Beira Interior is a rather disparate region covering a vast swathe of inland Portugal south of the Douro and east of Dão. Vineyards are grown at altitude on granite soils. In the north, grapes are similar to those of the Douro while the south has a whole mix of varieties.

Lisboa is a large, coastal region that runs north from Lisbon. Atlantic breezes help cool the vineyards and maintain the fresh acidity and aromatics in the mostly white wines. North of Bucelas, on the Atlantic west coast lies the strip of rolling countryside that contains nine separate DOCs under the umbrella name of Lisboa. This is Portugal's largest wine producing region in volume terms.

Bucelas was the first wine The Society ever sold! This tiny DOC is one of the closest to Lisbon. It produces breezy dry whites which are popular locally.

Tejo was formerly known as Ribatejo is known for good, everyday drinking wines in a range of styles from a wide range of permitted grapes. This region lies on either side of the River Tagus

Lying across the mouth of theTagus river, the Península de Setúbal is a flat, sandy region with the exception of the Serra da Arrábida a short chain of mountains with clay and limestone soils. There are two DOCs here, Palmela north-east of the peninsula where the castelão grape is ideally suited to the sandy soils, and Setúbal, where a sweet fortified wine is made primarily from muscat of Alexandria.

The Alentejo province stretches south from the Tagus to the Algarve and east to the border with Spain and covers almost a third of continental Portugal. Divided into seven diverse sub-regions, the undulating hills are home to many crops. Despite the challengingly arid climate here, this is a dynamic region, referred to sometimes as Portugal's 'new world'.
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Quinta do Vale Meão

The Quinta do Vale Meão estate was the ‘last great achievement’ of Antónia Adelaide Ferreira, the legendary Great Lady of the Douro, and the only property which was totally planted by her, on 300 hectares of barren common land purchased at auction from the town council of Vila Nova de Foz Côa in 1877. The project took eight years to complete and Antónia just saw it come to fruition, dying the following year in 1896. Originally the estate supplied grapes that went into perhaps Portugal's most famous red table to date, Barca Velha.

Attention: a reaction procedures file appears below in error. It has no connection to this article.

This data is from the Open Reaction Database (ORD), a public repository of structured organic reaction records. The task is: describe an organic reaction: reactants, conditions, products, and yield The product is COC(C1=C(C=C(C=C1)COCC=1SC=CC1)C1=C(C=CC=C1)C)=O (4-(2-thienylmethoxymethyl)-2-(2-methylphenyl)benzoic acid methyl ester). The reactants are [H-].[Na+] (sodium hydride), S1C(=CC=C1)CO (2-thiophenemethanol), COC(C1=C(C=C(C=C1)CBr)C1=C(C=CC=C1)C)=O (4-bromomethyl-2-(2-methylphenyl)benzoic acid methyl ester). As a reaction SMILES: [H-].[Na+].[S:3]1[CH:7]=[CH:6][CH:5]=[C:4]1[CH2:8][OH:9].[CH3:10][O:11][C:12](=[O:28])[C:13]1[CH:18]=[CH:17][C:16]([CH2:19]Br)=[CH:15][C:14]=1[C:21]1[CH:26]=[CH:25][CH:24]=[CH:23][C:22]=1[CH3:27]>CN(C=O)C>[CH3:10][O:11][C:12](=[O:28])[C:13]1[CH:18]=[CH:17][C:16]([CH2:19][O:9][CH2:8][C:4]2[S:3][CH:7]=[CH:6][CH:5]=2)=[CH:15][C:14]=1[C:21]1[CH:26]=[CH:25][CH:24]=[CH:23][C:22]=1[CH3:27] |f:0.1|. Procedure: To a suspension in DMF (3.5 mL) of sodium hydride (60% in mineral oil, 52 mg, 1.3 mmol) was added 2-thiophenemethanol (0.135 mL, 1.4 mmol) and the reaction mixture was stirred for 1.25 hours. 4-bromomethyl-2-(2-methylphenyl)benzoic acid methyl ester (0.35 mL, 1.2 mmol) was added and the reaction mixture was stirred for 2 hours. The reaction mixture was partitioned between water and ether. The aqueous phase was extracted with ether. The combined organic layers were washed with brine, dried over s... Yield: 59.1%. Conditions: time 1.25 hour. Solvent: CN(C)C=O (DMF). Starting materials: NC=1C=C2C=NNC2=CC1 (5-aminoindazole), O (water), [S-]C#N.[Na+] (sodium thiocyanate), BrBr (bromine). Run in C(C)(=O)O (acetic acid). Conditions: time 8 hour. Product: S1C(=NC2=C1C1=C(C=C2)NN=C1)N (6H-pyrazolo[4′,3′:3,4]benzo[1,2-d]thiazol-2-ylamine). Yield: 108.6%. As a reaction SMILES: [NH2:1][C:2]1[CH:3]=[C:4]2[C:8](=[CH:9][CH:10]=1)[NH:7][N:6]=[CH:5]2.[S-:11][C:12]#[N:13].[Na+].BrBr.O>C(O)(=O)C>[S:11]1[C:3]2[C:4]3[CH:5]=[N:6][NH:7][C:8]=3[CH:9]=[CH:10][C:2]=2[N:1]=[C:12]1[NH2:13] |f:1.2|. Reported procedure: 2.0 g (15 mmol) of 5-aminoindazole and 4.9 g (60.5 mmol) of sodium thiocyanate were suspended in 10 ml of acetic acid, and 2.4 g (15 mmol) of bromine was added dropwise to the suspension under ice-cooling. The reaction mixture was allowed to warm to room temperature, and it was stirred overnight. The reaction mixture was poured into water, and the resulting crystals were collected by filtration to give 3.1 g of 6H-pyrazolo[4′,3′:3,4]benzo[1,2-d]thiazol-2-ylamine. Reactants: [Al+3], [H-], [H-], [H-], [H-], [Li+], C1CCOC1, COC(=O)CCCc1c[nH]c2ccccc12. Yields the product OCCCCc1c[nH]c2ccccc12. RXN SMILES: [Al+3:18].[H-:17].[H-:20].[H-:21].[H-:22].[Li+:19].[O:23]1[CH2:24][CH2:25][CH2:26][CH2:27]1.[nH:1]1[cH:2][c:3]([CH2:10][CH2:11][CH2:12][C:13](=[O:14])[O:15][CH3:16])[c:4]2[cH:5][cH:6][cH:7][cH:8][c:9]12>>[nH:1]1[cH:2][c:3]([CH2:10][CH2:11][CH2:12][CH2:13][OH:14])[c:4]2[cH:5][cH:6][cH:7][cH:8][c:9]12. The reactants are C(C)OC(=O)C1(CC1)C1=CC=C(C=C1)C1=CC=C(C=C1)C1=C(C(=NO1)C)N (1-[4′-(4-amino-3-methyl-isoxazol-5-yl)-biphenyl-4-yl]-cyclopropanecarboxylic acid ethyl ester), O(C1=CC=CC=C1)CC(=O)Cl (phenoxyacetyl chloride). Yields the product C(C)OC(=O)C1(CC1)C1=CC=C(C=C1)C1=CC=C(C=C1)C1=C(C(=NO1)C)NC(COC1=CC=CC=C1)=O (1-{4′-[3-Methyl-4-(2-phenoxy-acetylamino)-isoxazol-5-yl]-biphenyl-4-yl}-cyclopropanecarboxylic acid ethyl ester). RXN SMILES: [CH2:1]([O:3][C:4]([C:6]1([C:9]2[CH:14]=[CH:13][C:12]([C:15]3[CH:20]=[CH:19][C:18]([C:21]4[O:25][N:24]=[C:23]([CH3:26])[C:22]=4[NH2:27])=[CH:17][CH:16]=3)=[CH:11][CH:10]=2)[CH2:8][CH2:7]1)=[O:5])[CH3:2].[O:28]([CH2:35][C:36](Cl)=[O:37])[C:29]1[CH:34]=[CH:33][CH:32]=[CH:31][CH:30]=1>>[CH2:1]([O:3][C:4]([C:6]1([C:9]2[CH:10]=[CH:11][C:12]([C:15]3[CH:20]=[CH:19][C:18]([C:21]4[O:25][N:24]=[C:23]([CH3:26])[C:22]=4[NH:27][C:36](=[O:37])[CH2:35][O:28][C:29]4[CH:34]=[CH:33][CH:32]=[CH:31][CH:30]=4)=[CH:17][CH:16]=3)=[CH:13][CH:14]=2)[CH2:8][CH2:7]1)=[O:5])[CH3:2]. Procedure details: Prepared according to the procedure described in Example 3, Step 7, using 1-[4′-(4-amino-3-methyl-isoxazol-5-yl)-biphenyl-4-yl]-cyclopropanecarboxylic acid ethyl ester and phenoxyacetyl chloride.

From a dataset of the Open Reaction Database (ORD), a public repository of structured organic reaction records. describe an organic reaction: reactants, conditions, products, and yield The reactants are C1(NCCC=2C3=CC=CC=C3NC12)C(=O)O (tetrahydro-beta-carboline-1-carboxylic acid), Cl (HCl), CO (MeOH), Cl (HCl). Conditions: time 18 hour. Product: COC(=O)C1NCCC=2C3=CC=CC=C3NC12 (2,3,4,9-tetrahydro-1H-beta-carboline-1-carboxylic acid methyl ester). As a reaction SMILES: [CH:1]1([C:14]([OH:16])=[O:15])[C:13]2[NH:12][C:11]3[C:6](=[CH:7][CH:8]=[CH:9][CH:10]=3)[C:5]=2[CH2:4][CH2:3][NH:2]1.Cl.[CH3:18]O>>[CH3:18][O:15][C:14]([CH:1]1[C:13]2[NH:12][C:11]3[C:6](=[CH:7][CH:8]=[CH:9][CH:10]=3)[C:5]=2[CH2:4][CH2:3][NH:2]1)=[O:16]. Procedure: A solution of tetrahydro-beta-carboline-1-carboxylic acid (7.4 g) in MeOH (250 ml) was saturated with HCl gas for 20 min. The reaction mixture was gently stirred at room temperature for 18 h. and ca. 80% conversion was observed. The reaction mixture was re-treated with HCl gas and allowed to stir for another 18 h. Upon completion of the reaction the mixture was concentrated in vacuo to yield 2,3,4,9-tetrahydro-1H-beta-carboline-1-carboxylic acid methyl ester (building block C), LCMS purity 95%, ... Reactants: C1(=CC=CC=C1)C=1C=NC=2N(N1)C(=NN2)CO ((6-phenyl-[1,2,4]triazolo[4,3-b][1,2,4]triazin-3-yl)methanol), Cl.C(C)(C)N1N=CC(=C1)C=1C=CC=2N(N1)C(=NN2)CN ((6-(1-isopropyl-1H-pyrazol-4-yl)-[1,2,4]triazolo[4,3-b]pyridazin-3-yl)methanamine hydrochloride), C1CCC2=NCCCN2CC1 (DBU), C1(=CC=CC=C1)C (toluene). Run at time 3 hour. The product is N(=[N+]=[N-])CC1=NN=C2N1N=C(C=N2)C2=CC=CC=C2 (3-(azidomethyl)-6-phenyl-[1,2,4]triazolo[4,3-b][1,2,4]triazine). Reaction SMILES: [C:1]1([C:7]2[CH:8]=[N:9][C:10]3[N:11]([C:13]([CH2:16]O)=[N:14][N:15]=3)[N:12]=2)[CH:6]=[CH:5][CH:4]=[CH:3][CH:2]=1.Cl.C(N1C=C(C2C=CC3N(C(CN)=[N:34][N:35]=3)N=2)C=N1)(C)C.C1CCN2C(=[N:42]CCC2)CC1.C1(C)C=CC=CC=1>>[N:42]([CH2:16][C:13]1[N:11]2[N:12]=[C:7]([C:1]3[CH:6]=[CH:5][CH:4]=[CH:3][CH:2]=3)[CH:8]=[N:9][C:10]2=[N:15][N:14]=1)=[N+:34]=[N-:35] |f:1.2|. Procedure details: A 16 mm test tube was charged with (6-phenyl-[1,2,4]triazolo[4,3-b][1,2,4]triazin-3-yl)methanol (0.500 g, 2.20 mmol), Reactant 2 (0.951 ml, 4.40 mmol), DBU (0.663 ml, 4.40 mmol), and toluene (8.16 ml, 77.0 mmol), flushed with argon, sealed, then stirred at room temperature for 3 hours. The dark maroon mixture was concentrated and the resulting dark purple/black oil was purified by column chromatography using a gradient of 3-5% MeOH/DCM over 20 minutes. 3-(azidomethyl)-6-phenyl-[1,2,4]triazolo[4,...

It is now owned by her great-great grandson Francisco Javier de Olazabal. He left the Port and Douro Wine Company A.A. Ferreira in 1998 to develop his own winemaking project with his son, Francisco (Xito) de Olazabal y Nicolau de Almeida, and his sister Luisa now manages sales and marketing of the wines. The century-old winery has subsequently been totally refurbished, adding modern winemaking equipment but retaining the tradition of old granite lagares. 67 hectares of vines are block planted on a variety of soil types, with a particular commitment to the touriga nacional variety. The first wines, of the 1999 vintage, were released in 2001. As well as organic olive oil they make a range of wines from traditional Douro grape varieties, with their reds foot trodden in granite lagares.

Our first Exhibition Douro came from the fine 2011 vintage. In 2013 Meandro branco was made for the first time from grapes bought in.

Portugal Vintage 2014

2014 was looking full of possibilities after a wet winter replenished water levels. In terms of temperatures throughout the growing season everything was normal with a mild summer and cool night time temperatures leading to a slow, even ripening of the grapes. The fly in the ointment, as it were, was the regular occurrence of rain, even up to and during the harvest. Those growers who spent time in the vineyards ensuring that only healthy bunches made it to the winery were rewarded with a low but very good-quality crop that has translated into some deliciously harmonious wines
2014 vintage reviews